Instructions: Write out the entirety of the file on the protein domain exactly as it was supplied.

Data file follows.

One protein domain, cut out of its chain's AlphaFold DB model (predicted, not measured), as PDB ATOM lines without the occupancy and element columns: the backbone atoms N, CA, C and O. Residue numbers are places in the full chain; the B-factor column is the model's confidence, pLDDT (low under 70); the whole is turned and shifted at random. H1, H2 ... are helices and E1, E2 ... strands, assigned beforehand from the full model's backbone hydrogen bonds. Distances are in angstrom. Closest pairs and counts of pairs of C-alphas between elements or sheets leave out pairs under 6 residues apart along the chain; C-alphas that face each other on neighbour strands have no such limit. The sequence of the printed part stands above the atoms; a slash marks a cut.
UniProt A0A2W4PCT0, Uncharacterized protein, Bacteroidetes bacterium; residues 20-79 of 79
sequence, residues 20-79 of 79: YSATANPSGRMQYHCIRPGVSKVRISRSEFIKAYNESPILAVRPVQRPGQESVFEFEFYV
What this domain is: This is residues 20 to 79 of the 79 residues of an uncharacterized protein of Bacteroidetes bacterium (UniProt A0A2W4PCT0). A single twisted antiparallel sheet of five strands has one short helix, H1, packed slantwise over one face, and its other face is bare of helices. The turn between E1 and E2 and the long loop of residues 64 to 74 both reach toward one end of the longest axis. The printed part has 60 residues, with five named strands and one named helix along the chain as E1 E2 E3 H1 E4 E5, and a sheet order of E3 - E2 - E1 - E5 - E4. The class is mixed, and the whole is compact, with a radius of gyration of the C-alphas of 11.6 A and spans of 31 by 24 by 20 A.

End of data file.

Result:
One protein domain, cut out of its chain's AlphaFold DB model (predicted, not measured), as PDB ATOM lines without the occupancy and element columns: the backbone atoms N, CA, C and O. Residue numbers are places in the full chain; the B-factor column is the model's confidence, pLDDT (low under 70); the whole is turned and shifted at random. H1, H2 ... are helices and E1, E2 ... strands, assigned beforehand from the full model's backbone hydrogen bonds. Distances are in angstrom. Closest pairs and counts of pairs of C-alphas between elements or sheets leave out pairs under 6 residues apart along the chain; C-alphas that face each other on neighbour strands have no such limit. The sequence of the printed part stands above the atoms; a slash marks a cut.
UniProt A0A2W4PCT0, Uncharacterized protein, Bacteroidetes bacterium; residues 20-79 of 79
sequence, residues 20-79 of 79: YSATANPSGRMQYHCIRPGVSKVRISRSEFIKAYNESPILAVRPVQRPGQESVFEFEFYV
What this domain is: This is residues 20 to 79 of the 79 residues of an uncharacterized protein of Bacteroidetes bacterium (UniProt A0A2W4PCT0). A single twisted antiparallel sheet of five strands has one short helix, H1, packed slantwise over one face, and its other face is bare of helices. The turn between E1 and E2 and the long loop of residues 64 to 74 both reach toward one end of the longest axis. The printed part has 60 residues, with five named strands and one named helix along the chain as E1 E2 E3 H1 E4 E5, and a sheet order of E3 - E2 - E1 - E5 - E4. The class is mixed, and the whole is compact, with a radius of gyration of the C-alphas of 11.6 A and spans of 31 by 24 by 20 A.